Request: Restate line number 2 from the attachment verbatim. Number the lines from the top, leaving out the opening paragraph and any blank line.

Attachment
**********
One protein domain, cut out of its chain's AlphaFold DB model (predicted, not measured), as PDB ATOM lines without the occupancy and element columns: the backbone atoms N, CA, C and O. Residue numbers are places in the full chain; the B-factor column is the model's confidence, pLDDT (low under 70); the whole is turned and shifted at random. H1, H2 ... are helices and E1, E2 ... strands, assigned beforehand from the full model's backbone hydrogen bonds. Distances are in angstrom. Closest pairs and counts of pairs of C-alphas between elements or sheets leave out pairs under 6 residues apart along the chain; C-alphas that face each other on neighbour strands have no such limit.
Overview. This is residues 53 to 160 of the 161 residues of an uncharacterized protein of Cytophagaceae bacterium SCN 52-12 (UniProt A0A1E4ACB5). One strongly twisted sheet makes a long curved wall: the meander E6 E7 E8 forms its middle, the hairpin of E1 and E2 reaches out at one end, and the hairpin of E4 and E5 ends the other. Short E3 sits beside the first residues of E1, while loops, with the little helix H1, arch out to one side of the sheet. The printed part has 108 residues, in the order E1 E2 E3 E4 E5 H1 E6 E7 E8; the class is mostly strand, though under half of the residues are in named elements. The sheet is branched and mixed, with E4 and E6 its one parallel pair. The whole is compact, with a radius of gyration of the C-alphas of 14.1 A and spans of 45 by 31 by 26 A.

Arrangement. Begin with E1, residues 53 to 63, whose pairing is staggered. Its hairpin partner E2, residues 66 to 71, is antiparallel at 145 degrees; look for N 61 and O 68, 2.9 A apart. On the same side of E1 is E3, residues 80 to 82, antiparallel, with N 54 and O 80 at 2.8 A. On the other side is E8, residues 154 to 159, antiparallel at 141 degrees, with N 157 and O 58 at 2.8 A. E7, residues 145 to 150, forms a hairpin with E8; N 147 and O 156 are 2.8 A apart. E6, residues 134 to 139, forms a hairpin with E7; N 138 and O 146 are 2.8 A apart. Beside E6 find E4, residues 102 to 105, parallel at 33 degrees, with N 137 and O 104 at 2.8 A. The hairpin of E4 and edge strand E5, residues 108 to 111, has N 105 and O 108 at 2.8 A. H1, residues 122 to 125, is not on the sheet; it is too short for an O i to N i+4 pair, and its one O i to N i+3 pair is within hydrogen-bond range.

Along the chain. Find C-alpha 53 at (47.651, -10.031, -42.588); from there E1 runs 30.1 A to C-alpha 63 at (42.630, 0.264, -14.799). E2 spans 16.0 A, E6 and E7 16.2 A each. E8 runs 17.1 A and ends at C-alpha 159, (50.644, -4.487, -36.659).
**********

Arrangement. Begin with E1, residues 53 to 63, whose pairing is staggered. Its hairpin partner E2, residues 66 to 71, is antiparallel at 145 degrees; look for N 61 and O 68, 2.9 A apart. On the same side of E1 is E3, residues 80 to 82, antiparallel, with N 54 and O 80 at 2.8 A. On the other side is E8, residues 154 to 159, antiparallel at 141 degrees, with N 157 and O 58 at 2.8 A. E7, residues 145 to 150, forms a hairpin with E8; N 147 and O 156 are 2.8 A apart. E6, residues 134 to 139, forms a hairpin with E7; N 138 and O 146 are 2.8 A apart. Beside E6 find E4, residues 102 to 105, parallel at 33 degrees, with N 137 and O 104 at 2.8 A. The hairpin of E4 and edge strand E5, residues 108 to 111, has N 105 and O 108 at 2.8 A. H1, residues 122 to 125, is not on the sheet; it is too short for an O i to N i+4 pair, and its one O i to N i+3 pair is within hydrogen-bond range.